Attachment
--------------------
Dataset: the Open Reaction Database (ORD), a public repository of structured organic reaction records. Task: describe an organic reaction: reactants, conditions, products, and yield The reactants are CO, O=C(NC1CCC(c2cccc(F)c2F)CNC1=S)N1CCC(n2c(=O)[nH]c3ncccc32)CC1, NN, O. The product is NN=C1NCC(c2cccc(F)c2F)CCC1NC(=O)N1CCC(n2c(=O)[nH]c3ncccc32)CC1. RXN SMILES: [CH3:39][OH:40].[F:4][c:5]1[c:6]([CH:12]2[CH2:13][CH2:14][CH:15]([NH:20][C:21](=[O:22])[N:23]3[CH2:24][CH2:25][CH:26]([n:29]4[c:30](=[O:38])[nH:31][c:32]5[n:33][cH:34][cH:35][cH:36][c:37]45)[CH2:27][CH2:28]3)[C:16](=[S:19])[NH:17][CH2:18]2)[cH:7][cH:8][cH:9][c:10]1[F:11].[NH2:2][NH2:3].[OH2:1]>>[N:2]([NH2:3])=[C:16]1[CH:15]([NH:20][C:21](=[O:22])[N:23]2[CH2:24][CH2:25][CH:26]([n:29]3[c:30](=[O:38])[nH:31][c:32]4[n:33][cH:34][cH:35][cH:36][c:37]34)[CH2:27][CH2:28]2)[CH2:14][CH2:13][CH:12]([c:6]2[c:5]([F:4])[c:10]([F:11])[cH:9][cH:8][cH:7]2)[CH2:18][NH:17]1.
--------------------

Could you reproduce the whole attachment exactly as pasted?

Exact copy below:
Dataset: the Open Reaction Database (ORD), a public repository of structured organic reaction records. Task: describe an organic reaction: reactants, conditions, products, and yield The reactants are CO, O=C(NC1CCC(c2cccc(F)c2F)CNC1=S)N1CCC(n2c(=O)[nH]c3ncccc32)CC1, NN, O. The product is NN=C1NCC(c2cccc(F)c2F)CCC1NC(=O)N1CCC(n2c(=O)[nH]c3ncccc32)CC1. RXN SMILES: [CH3:39][OH:40].[F:4][c:5]1[c:6]([CH:12]2[CH2:13][CH2:14][CH:15]([NH:20][C:21](=[O:22])[N:23]3[CH2:24][CH2:25][CH:26]([n:29]4[c:30](=[O:38])[nH:31][c:32]5[n:33][cH:34][cH:35][cH:36][c:37]45)[CH2:27][CH2:28]3)[C:16](=[S:19])[NH:17][CH2:18]2)[cH:7][cH:8][cH:9][c:10]1[F:11].[NH2:2][NH2:3].[OH2:1]>>[N:2]([NH2:3])=[C:16]1[CH:15]([NH:20][C:21](=[O:22])[N:23]2[CH2:24][CH2:25][CH:26]([n:29]3[c:30](=[O:38])[nH:31][c:32]4[n:33][cH:34][cH:35][cH:36][c:37]34)[CH2:27][CH2:28]2)[CH2:14][CH2:13][CH:12]([c:6]2[c:5]([F:4])[c:10]([F:11])[cH:9][cH:8][cH:7]2)[CH2:18][NH:17]1.